Tuesday, April 7, 2009

Chickens, Cookies and Culture

[what's brewing: the usual]

One of the delights of the past few months for me has been the developing cohesion and cooperation among the women in the church. After a slow start, the events I was planning on a monthly basis started to take off and the women have started to take ownership in our future plans and activities. I’ve found myself in an interesting position of trying to provide some of the leadership they need, while at the same time sitting back and letting them guide me culturally.

Many times, they love ideas I share that they’ve never heard of before and are eager to embrace them. Two months ago, I planned an activity of preparing glass jars layered with the ingredients for brownies. They then took a jar home to give as a gift to someone in the community on behalf of the women’s ministry at our church, along with an invitation to our next women’s event. They thought this was pure genius, and I have to admit I felt quite content as I surveyed the excitement on their faces as we tied a bit of ribbon around each completed jar.

This week, however, my “new idea” wasn’t so well received.

We are planning a fundraising event to fund a Mother’s Day outreach in the community. The most common fundraiser around here is to sell tickets in advance that can be redeemed on the day of the fundraiser for a plate of food - a quarter piece of chicken, several boiled potatoes, beans and salad. We’ve done this twice before, and had difficulty selling enough to recuperate our costs and earn enough profit to make it worthwhile. Granted, it would be hard to make the hours of preparation the night before, followed by the 4 a.m. start time for cooking over the open fire, which pushes over into the 8 a.m. start time for selling and serving, and finishes at noon, to be considered “worthwhile” in my book.

And besides, who really wants to eat a meal like that between 8 and 10 o’clock in the morning?

Thinking that I truly had an idea worth considering (and knowing I wanted to avoid that early morning handling of raw chicken if at all possible), I presented a new idea to the group: a bake sale. We could get together and bake for a day, package the items up the night before, then set up our table o’ goodies where we would normally set up our chicken stand and enjoy our time talking together with clean hands (and far less chance of a stomach bug). The profit per item would be less, but I was sure we would earn at least the same amount of profit overall with much less hassle.

I presented my alternate idea in the same manner my father once presented the options for our summer vacation: “Who wants to go to Disney World, where we will be hot and stand in long lines and only get to enjoy the vacation for a little while before we come back home…and who wants to use the money to get a HOT TUB instead that we can enjoy every day?!! Disney World for one week, or a HOT TUB to use every day?”

Of course, we three kids cried out, “DISNEY WORLD!!!”

I modeled that same salesmanship that I’d seen at an early age when I pitched my idea to the ladies. A chicken cookout with lots of work, a 4 a.m. wake-up call, a big mess to clean up, and earning barely enough to cover our costs OR a few hours of baking, meeting in the afternoon, and earning the same amount?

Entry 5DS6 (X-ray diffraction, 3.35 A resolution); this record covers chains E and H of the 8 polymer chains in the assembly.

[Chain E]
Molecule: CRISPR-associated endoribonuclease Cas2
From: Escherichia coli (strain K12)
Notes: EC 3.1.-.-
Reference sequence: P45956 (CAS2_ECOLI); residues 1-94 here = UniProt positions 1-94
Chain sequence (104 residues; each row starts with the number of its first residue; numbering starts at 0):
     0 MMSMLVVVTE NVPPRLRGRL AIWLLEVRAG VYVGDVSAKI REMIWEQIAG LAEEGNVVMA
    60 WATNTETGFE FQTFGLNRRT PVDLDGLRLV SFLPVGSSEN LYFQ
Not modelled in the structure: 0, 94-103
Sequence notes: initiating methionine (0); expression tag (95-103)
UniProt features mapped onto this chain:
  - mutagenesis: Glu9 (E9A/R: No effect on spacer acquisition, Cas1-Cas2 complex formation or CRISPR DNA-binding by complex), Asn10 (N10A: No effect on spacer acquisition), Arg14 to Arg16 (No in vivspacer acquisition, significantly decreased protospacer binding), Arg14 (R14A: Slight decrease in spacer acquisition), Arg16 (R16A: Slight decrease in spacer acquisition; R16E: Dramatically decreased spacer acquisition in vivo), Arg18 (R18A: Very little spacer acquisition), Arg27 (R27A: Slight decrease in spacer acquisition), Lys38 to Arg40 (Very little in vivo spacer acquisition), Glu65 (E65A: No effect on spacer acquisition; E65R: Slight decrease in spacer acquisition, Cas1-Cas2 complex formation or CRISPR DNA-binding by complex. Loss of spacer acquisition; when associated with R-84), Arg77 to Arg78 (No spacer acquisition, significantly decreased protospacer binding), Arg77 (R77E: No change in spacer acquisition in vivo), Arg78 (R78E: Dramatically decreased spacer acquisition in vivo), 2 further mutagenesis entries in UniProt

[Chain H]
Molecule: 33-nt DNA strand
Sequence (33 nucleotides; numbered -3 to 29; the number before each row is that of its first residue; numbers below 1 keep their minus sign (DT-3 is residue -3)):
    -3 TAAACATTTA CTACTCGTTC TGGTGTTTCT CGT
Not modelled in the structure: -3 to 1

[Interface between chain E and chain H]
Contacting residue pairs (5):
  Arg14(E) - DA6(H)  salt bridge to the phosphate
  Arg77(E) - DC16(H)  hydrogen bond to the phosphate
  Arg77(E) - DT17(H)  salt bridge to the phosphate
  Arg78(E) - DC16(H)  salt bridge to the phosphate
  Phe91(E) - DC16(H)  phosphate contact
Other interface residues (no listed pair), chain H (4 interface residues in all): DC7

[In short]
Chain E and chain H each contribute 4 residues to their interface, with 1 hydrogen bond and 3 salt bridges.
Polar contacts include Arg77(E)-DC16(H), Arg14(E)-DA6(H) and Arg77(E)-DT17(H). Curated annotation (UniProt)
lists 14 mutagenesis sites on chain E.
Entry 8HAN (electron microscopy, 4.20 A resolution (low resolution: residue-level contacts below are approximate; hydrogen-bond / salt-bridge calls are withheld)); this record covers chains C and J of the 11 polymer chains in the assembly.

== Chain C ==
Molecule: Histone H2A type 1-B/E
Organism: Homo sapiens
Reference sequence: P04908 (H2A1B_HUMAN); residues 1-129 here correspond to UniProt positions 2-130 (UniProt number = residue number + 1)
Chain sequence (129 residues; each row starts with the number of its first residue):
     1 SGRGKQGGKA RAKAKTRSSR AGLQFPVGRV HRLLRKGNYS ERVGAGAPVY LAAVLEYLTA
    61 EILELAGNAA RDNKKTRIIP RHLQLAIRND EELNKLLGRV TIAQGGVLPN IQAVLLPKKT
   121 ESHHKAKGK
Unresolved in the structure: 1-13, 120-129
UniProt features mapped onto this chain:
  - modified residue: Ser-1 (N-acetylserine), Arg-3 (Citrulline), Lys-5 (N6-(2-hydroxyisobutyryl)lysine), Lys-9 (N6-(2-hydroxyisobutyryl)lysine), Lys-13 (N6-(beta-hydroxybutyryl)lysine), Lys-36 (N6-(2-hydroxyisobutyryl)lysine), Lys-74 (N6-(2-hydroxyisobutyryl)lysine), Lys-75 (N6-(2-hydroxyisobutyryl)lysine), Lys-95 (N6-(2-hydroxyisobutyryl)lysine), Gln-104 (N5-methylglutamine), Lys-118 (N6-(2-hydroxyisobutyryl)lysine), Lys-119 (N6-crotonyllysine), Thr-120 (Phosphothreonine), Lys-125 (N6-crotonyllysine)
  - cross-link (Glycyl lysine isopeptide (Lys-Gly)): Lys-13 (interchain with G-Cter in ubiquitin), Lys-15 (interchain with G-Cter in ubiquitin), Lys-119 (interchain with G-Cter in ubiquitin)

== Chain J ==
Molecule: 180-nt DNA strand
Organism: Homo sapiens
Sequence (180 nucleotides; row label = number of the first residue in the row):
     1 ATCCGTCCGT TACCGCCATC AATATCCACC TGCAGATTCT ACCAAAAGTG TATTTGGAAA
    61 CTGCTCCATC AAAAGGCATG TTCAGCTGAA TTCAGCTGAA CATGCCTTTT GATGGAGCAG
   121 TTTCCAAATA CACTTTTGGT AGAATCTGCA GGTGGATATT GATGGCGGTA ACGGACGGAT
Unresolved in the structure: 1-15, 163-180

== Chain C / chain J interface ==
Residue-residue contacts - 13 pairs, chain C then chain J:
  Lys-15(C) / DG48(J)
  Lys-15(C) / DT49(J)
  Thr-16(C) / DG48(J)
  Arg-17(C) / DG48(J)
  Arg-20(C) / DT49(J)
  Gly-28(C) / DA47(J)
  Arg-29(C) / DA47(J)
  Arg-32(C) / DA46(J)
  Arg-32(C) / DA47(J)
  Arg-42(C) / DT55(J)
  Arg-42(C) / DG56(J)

I should have known what was coming:


The nature of my bake sale idea was a foreign concept to these women. They didn’t understand why anyone would rather purchase a pack of 2 cookies when they could buy a whole plate of chicken goodness for lunch. Their discussion ensued…

The desserts would look quite skimpy out on the table, when you think of how full those plates of chicken would be.

And who’s ever heard of a bake sale? No one around here will know what to think.

The chicken cookout would be much easier to plan – we know everything to do already.

Mary has a grill we can use, and Pamela and Elizabeth will do all the market shopping when they go for the children’s home groceries anyhow.

I tried to clarify my idea for a moment, baffled that they didn’t see how much work we could save ourselves. But eventually I took the back seat and jumped on this culturally-driven bandwagon.

And next Saturday I’ll be up at 4 a.m. to start the chicken grilling.


Ellie said...

Don't feel bad. I've found out that many cultures are not so in to deserts as we are. I'd be quite happy to skip lunch altogether and just eat cookies! - A fact my husband and his relatives thoroughly do not understand.

ha! - and my security word to type in is "unique".... ok...

Libby said...

Yeah, they don't get the dessert bake sale idea sometimes. :) The church we attend here likes to do "potlucks". Something they picked up from their American friends. They will do them maybe once a month and they tell everyone to bring food and we share,etc. The first time they didn't know what to do! They are used to having someone serve their plate up for them and handing it to them. Serving yourself "buffet style" was strange for them. Plus the ladies putting it on didn't know how to make it work. And there was barely enough food! Potluck and just enough food to barely feed people doesn't quite match in my idea of "potluck". I think over time they eventually started to get the hang of their own style of Potluck but I still laugh inside every time we join them. :)

Reminds me of today. My son ran to the store to buy some bread for our breakfast and he told me when he got home "they only had bread from yesterday". That is what they lady told him and of course he bought the bread, something a Peruvian would rarely do. It's even hard for them to buy bread that was "from the morning" (horrors! :) ).
Culture....ya gotta laugh.

Shilo said...

I love that story! So cute and I'm sure so many of us have lived through something similar! :) I think you take a nice balance between presenting your ideas and fitting into the local culture and it certainly must endear you to the people there.

Rodger and Lynne Schmidt Mozambique said...

I can so relate! In Mozambique, they cut whole chickens in half to grill them. We were having a church anniversary celebration and needing to feed 500 people. I suggested we cut each chicken into 10 pieces and each person would get 2 pieces because we couldn't afford for 500 people to have a half a chicken each. They looked at me as if I was from another planet. We did it my way, but they made sure to make many comments about it as we sat cutting the 50 chickens into ten pieces each!